Regulators close small banks in Florida, Washington to bring US bank failures this year to 129By AP
Friday, October 1, 2010
Regulators close small Florida, Wash. banks
WASHINGTON — Regulators shut down small banks in Florida and Washington state on Friday, lifting to 129 the number of U.S. bank failures this year as loan defaults have mounted and economic distress has lingered.
The Federal Deposit Insurance Corp. took over Wakulla Bank, based in Crawfordville, Fla., with $424.1 million in assets and $386.3 million in deposits, and Shoreline Bank in Shoreline, Wash., with $104.2 million in assets and $100.2 million in deposits.
Centennial Bank, based in Conway, Ark., agreed to assume the assets and deposits of Wakulla Bank. GBC International Bank, based in Los Angeles, agreed to acquire the deposits and $65.7 million of the assets of Shoreline Bank. The FDIC will keep the remainder of the assets for eventual sale.
In addition, the FDIC and Centennial Bank agreed to share losses on $212.7 million of Wakulla Bank’s loans and other assets. The FDIC and GBC International Bank agreed to share losses on $49.2 million of Shoreline Bank’s assets.
The failure of Wakulla Bank is expected to cost the deposit insurance fund $113.4 million; that of Shoreline Bank is expected to cost the fund $41.4 million.
Wakulla Bank was the 25th bank in Florida to fail this year. Florida is among the states hardest hit by bank collapses, stemming from the meltdown in the real estate market that brought an avalanche of soured mortgage loans. Other states with many failed banks are California, Georgia and Illinois.
The 129 closures nationwide this year exceeds that of 2009, a brisk year for shutdowns with 140. By this time last year, regulators had closed 98 banks.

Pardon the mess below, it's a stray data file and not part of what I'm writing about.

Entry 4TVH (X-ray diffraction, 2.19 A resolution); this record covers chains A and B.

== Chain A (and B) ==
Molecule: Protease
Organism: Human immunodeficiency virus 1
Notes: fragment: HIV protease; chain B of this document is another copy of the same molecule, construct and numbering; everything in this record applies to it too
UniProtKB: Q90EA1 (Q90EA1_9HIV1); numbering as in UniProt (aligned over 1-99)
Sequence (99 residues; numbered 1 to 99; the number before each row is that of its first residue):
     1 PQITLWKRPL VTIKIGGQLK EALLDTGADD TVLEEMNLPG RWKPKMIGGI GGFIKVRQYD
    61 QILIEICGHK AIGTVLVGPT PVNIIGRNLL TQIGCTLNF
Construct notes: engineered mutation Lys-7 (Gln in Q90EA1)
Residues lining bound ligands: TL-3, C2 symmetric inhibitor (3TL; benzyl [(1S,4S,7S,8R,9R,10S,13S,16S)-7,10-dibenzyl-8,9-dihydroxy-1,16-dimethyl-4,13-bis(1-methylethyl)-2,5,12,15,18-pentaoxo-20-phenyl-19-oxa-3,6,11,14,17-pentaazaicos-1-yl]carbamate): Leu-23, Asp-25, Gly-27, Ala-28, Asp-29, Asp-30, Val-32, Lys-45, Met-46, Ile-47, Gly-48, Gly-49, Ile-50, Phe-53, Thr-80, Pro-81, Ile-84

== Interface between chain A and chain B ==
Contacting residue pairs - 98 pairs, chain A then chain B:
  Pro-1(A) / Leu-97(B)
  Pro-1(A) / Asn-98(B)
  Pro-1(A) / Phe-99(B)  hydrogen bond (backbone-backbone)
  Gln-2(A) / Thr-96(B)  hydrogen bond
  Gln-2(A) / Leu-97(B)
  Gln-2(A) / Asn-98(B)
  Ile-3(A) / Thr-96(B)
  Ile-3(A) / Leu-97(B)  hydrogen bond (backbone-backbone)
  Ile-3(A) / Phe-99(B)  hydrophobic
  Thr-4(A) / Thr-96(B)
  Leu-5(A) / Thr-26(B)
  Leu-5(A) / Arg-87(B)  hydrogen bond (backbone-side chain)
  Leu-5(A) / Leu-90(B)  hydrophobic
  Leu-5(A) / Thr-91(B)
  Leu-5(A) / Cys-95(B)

The pace has accelerated as banks’ losses mount on loans made for commercial property and development. Many companies have shut down in the recession, vacating shopping malls and office buildings financed by the loans. That has brought delinquent loan payments and defaults by commercial developers.
The 2009 total of bank failures was the highest annual tally since 1992, at the height of the savings and loan crisis. The 2009 failures cost the insurance fund more than $30 billion. Twenty-five banks failed in 2008, the year the financial crisis struck with force; only three succumbed in 2007.
The growing bank failures have sapped billions of dollars out of the deposit insurance fund. It fell into the red last year, and its deficit stood at $20.7 billion as of June 30.
The number of banks on the FDIC’s confidential “problem” list jumped to 829 in the second quarter from 775 three months earlier, even as the industry as a whole had its best quarter since 2007, making $21.6 billion in net income. Banks with more than $10 billion in assets — only 1.3 percent of the industry — accounted for $19.9 billion of the total earnings.
The FDIC expects the cost of resolving failed banks to total around $60 billion from 2010 through 2014.
The agency mandated last year that banks prepay about $45 billion in premiums, for 2010 through 2012, to replenish the insurance fund.
Depositors’ money — insured up to $250,000 per account — is not at risk, with the FDIC backed by the government. That insurance cap was made permanent in the financial overhaul law enacted in July.
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